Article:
Memphis City Council member Lee Harris will propose Tuesday, May 21, exempting Memphis auto owners for two years from required auto emissions inspections.
The proposed ordinance will be discussed at the council’s 2:30 p.m. executive session and from there could be added to the agenda for the full council session.
The end of June marks the end of city funding for the auto emissions inspections that are now required of all vehicle owners who live in Memphis. At Tuesday's Memphis City Council session, council member Lee Harris will propose the city end the inspection requirement for all city residents for the two years it would take the state to take over the inspection process.
(Daily News File Photo: Lance Murphey)
The council meets at 3:30 p.m. at City Hall, 125 N. Main St.
The ordinance comes at a critical moment in the move by some on the council to end the practice of requiring the inspections of vehicles owned by city residents and not those who live in the county outside Memphis.
The council voted last year to end all city funding for the inspections as of June 30, the end of the current fiscal year.
Shelby County government could take over the inspection duties or, if that doesn’t happen, the state of Tennessee would take over the duties as it has in other Tennessee cities.
But officials with the Tennessee Department of Environment and Conservation have told city and county leaders that the earliest the state would do that would be in two years when new federal air quality standards take effect.
At that point, the emissions testing could be made to apply to car owners countywide.
Harris’ ordinance could turn what has so far been a set of private talks among the three governments with little movement into a court fight if the state tries to enforce the inspections on city residents only.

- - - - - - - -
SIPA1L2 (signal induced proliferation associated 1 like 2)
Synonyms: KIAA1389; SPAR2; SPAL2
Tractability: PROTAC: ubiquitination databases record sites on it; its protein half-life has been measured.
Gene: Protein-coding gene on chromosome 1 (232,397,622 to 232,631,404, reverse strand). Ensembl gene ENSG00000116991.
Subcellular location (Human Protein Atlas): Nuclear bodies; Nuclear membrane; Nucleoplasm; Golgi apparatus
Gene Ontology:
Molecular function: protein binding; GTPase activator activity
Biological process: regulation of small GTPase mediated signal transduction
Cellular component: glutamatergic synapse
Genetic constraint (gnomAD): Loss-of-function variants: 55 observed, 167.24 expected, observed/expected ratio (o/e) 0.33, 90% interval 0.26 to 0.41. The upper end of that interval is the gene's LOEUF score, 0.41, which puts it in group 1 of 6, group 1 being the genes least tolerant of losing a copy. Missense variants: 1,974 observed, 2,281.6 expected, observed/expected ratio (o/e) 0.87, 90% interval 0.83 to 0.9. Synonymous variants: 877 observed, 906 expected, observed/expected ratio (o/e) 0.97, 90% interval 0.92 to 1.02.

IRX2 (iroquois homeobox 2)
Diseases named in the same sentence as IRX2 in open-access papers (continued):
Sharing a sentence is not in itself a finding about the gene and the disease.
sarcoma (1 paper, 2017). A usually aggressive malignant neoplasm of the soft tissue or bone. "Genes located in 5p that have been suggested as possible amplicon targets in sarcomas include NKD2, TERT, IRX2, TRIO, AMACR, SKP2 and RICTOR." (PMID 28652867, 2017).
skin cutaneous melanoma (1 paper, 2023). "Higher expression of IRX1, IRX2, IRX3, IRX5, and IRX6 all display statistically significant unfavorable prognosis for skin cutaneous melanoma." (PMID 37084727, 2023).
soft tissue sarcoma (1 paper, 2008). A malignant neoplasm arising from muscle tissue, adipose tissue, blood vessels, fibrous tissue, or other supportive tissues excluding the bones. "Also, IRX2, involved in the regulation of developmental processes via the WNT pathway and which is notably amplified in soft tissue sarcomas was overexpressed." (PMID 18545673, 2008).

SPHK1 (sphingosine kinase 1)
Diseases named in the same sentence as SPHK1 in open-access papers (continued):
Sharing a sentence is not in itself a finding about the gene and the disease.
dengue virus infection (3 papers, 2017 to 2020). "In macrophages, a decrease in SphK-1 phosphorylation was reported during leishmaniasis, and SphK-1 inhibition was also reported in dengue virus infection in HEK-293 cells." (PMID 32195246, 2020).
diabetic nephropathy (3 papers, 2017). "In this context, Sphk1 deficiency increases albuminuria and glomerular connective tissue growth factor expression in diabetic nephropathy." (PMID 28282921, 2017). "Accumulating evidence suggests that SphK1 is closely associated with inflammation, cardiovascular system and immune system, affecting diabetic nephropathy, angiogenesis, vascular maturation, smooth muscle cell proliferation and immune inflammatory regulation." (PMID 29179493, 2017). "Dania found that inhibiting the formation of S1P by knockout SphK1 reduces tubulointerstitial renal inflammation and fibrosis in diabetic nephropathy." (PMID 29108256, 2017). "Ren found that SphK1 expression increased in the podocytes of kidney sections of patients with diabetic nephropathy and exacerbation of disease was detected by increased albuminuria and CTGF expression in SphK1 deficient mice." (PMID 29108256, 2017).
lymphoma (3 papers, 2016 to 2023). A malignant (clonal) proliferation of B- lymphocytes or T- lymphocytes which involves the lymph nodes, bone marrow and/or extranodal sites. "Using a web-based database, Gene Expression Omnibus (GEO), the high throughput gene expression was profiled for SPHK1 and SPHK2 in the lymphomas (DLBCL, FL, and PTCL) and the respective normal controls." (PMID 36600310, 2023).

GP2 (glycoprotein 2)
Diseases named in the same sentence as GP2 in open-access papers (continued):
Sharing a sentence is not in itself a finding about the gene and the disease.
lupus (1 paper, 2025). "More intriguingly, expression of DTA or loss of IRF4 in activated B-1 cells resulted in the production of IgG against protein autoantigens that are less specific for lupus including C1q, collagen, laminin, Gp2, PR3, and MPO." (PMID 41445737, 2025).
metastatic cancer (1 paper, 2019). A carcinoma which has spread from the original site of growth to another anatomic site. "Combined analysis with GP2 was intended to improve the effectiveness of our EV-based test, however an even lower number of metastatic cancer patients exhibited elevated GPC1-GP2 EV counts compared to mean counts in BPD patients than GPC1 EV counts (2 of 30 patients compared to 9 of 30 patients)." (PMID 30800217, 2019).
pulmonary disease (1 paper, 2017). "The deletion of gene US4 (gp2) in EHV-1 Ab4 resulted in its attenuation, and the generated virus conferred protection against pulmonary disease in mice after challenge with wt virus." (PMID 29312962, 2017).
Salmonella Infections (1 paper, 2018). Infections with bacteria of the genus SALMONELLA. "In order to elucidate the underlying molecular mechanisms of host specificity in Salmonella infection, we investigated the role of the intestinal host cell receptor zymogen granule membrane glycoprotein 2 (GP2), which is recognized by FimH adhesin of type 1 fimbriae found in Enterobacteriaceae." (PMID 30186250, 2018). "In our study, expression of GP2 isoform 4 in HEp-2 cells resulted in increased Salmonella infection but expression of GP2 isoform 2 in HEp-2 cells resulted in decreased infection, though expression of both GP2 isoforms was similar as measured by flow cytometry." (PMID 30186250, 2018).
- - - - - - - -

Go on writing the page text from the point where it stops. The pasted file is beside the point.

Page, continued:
City Council attorney Allan Wade told council members two weeks ago that if the state made that argument, the city could make a legal claim that such a requirement violates the equal protection clause of the U.S. Constitution.
Council budget committee hearings on the Wharton administration’s budget proposal resume Tuesday at 8 a.m. with a review of capital improvements projects, including a Cooper-Young garage Memphis Mayor A C Wharton Jr.’s administration is backing and a revitalization of the Southbrook Mall in Whitehaven.
The committee will also look at capital plans for the Memphis Area Transit Authority a week after reviewing MATA’s operating budget, which will see cuts in service including the elimination of five routes.
The elimination of the routes is part of a 20 percent cut in service by the transit authority in the new fiscal year.
“The fact of the matter is over the last three years not only in Memphis but nationally, ridership has increased by 3 percent,” said MATA president Will Hudson. “If we cut this, it’s going to be an absolutely devastating thing.”
Council member Harold Collins questioned why the cuts included routes in the city outside the Interstate 240 loop like Hickory Hill.
“We have been told consistently that a majority of the population now lives outside the loop,” Collins said. “How could your ridership be so large inside the loop?”
“The inner-city residents they need to get out there (to jobs), otherwise the transportation costs are so high,” Hudson replied.
But Collins says inner-city populations are changing in part with the end of large public housing developments in recent years that once defined inner-city Memphis within the loop.
“The case in point is when we got Legends Park,” Collins said, talking about the mixed-use, mixed-income development that replaced the old Dixie Homes public housing development at Poplar Avenue and Ayers Street. “Most of the people in Legends Park were displaced outside the loop. But the services didn’t follow them. If we are going to cut the bus service to Hickory Hill and Fox Meadows where most of those people went, then we are going to create a problem getting them to and from work.”
Also on Tuesday’s agenda is a planned development for a Ferrell Properties truck freight terminal at the south end of Hudgins Road near Airways Boulevard.
The council will also vote on a collision repair center at 2288 Germantown Parkway, south of Varnavas Drive in Cordova and a K-8 home schooling Natural Learning Center at 2368 Circle Ave.
Up for the first of three readings is an ordinance that would put off the effective date for new seismic provisions in the city and county residential and existing buildings code until the end of 2013. The provisions had been scheduled to take effect July 1 prompting concerns from local homebuilders about the impact of the new standards.
On the agenda for the second of three readings is the ordinance by council member Kemp Conrad that would ban pension double dipping – city employees retiring and then taking a new job with the city and getting paid for that job as well as getting a pension. The ban would also apply to retired city employees who take jobs post-retirement in Shelby County government or with other local government bodies including Memphis Light, Gas and Water Division.